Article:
Prominent recovery advocate Tom Coderre's whirlwind career in national organizations, state politics and the federal government experienced a much-needed hiatus with the change in administration in January. But it didn't take long for a role in addiction recovery to beckon again.
Coderre has joined the Altarum Institute as senior advisor to its Behavioral Health Technical Assistance Center, where he will prioritize an effort to incorporate best-practices approaches to recovery into the research and consulting organization's work with government entities.
With so much attention being paid to strategies for combating the opioid crisis, Coderre says it is critical to ensure that recovery support services—the availability of which he has seen as pivotal to his own recovery—become an integral part of those solutions. Treatment services are of course essential, Coderre tells Addiction Professional, but “you're throwing good money after bad when your focus is on only one component of the equation.”
Having been involved in many landmark national developments in his most recent role as a senior adviser at the Substance Abuse and Mental Health Services Administration (SAMHSA), from the drafting of a Surgeon General's report on addiction to the adoption of recovery-focused legislation in Congress, Coderre also considers it important to redouble efforts to preserve gains made during the Obama administration.
“Nobody wants to see the clock turned backward on any of the progress that has been made,” he says. (This received an added dose of urgency for many advocates this week when the U.S. House narrowly voted in favor of a bill to repeal and replace the Affordable Care Act.)
That sentiment also was evident in a statement from Altarum Institute president and CEO Lincoln Smith in addressing Coderre's hiring. “We are at an important juncture in the behavioral health system and its response to the opioid epidemic,” Smith said. “We cannot continue to do business as usual.”
Appeal of new role
Coderre says the institute's synthesis of education, program development, and its own generated research played a large part in his decision to go there. He adds that the institute will give him an opportunity to be deliberative in a way that some of his other jobs by definition could not.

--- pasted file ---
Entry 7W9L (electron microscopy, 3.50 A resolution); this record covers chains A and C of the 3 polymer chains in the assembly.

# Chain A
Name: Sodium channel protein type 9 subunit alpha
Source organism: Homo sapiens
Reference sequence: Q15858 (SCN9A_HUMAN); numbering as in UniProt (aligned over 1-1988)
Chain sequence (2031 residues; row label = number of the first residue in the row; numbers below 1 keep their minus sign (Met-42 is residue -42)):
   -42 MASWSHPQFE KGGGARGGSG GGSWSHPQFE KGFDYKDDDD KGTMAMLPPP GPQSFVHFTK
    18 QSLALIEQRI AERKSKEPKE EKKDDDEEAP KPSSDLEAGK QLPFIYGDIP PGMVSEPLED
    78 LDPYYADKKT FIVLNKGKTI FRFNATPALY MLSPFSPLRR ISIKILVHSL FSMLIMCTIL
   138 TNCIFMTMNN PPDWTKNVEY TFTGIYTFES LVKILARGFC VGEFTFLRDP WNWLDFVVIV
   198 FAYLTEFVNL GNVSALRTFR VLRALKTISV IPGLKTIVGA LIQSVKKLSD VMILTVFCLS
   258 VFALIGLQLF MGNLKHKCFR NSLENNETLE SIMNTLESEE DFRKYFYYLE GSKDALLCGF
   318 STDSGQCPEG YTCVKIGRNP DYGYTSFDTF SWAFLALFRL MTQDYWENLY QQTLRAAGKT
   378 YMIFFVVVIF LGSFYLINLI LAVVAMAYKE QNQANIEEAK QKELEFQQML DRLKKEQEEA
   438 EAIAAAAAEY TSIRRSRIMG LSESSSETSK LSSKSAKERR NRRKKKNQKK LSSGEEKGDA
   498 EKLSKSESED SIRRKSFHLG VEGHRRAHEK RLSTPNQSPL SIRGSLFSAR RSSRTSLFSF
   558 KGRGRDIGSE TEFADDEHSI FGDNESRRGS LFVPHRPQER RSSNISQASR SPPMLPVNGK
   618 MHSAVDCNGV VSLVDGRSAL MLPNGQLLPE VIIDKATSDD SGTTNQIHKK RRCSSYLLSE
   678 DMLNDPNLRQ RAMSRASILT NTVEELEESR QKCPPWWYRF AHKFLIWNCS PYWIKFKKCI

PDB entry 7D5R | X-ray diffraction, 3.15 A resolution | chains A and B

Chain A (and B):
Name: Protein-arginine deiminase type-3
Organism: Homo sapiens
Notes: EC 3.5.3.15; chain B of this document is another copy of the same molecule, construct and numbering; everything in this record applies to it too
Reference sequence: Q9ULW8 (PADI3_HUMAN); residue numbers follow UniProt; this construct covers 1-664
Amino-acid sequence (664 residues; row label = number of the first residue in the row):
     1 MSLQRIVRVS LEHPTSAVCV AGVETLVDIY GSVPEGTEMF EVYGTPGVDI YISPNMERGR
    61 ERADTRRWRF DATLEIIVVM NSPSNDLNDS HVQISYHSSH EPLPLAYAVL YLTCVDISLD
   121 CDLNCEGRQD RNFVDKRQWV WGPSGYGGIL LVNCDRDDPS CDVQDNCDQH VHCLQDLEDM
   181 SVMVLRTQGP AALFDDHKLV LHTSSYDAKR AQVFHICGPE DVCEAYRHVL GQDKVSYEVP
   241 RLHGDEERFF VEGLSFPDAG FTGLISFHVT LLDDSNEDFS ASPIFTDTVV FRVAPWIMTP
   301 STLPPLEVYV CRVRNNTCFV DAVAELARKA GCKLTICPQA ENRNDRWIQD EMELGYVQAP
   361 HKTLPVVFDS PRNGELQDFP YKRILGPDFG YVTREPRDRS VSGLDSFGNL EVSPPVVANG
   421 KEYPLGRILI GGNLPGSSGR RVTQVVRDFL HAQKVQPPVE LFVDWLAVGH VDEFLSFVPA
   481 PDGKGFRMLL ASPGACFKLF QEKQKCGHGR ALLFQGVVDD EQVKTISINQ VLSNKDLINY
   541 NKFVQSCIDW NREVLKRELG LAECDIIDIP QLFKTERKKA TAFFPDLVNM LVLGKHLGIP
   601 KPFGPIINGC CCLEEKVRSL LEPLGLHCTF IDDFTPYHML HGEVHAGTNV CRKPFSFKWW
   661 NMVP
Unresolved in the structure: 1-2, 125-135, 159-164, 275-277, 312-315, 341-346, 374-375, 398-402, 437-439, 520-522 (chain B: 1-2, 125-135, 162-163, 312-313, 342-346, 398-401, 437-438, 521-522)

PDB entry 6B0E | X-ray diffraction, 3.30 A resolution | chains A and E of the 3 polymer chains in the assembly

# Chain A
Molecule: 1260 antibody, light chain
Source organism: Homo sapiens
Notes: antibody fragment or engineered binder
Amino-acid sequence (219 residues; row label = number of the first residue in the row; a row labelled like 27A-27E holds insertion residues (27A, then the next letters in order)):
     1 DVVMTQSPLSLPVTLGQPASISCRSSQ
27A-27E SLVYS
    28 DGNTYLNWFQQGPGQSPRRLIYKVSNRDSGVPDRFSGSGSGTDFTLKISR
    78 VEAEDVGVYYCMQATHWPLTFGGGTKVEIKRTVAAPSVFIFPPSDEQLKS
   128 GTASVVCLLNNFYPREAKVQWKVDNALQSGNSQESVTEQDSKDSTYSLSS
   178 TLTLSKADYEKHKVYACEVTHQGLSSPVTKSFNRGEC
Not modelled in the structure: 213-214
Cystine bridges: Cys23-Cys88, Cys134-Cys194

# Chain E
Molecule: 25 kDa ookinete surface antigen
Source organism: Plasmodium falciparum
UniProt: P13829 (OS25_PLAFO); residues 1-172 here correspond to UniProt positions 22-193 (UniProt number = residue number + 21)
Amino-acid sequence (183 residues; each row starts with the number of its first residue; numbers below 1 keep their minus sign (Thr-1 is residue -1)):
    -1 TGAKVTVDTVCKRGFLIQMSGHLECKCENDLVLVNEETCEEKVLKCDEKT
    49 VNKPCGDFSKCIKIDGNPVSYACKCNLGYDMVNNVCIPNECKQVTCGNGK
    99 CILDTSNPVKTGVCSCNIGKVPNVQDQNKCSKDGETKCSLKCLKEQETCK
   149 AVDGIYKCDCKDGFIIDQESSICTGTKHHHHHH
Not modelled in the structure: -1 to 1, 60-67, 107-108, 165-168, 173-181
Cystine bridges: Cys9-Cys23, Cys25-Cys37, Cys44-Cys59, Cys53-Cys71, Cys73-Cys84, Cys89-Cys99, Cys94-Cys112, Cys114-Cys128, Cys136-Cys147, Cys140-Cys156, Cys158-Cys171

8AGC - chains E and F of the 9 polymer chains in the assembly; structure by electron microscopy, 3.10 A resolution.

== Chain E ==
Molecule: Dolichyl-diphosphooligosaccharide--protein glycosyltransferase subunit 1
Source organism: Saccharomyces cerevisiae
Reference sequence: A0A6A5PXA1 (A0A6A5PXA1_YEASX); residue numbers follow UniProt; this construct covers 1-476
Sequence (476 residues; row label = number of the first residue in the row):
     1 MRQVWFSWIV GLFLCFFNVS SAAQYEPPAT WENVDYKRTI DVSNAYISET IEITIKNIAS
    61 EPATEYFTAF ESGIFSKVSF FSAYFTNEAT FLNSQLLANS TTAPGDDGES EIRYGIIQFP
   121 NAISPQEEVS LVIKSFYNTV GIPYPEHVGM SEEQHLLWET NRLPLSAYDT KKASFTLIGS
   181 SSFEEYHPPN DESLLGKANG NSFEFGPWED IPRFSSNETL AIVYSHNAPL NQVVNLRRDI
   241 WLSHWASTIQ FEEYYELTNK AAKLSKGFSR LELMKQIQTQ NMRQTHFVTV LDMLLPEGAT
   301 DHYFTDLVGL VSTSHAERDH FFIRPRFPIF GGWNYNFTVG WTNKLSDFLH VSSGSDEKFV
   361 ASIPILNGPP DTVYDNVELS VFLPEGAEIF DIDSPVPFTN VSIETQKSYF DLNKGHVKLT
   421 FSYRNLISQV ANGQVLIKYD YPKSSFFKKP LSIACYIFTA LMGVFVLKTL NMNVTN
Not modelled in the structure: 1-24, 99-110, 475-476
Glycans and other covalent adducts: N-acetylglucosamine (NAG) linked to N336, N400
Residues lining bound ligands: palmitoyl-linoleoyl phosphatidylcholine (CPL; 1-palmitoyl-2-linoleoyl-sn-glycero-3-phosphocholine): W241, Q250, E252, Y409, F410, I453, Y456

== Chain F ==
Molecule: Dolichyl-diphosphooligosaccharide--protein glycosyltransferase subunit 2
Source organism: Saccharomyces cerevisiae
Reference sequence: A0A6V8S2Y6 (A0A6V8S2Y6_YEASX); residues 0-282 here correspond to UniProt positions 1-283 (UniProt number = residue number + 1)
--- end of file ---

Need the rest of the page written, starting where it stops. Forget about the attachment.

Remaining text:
In an e-mail communication to friends and colleagues last week, Coderre wrote of his move, “I wanted to continue to strengthen policies and programs so that more people can find and sustain their recovery like I have.” He said of the institute, “Their mission is to create a better, more sustainable future for all Americans by applying research-based and field-tested solutuons that transform our systems of health and health care.”
His recent work in Washington looks on the surface to be a tough act to follow, given that he served as senior adviser to the assistant secretary at SAMHSA at a time of unprecedented national attention to treatment and recovery needs. He termed what was accomplished during the previous administration as “remarkable,” also citing numerous events in which President Obama himself attempted to place a personal imprint on the issue.
“Some of it was publicity,” he says, addressing the view of skeptics. “But we know that the way to break down negative public attitudes is to be open and to be public about these things.”
Coderre, who will work out of the institute's Rockville, Md., office, has held numerous roles in the government and advocacy sectors, including chief of staff to the president of the Rhode Island State Senate and national field director at Faces & Voices of Recovery.
On May 4 at 2 p.m., Eastern time, the institute will host a 30-minute live chat on Facebook in which Coderre will discuss the opioid crisis and other topics and will take questions.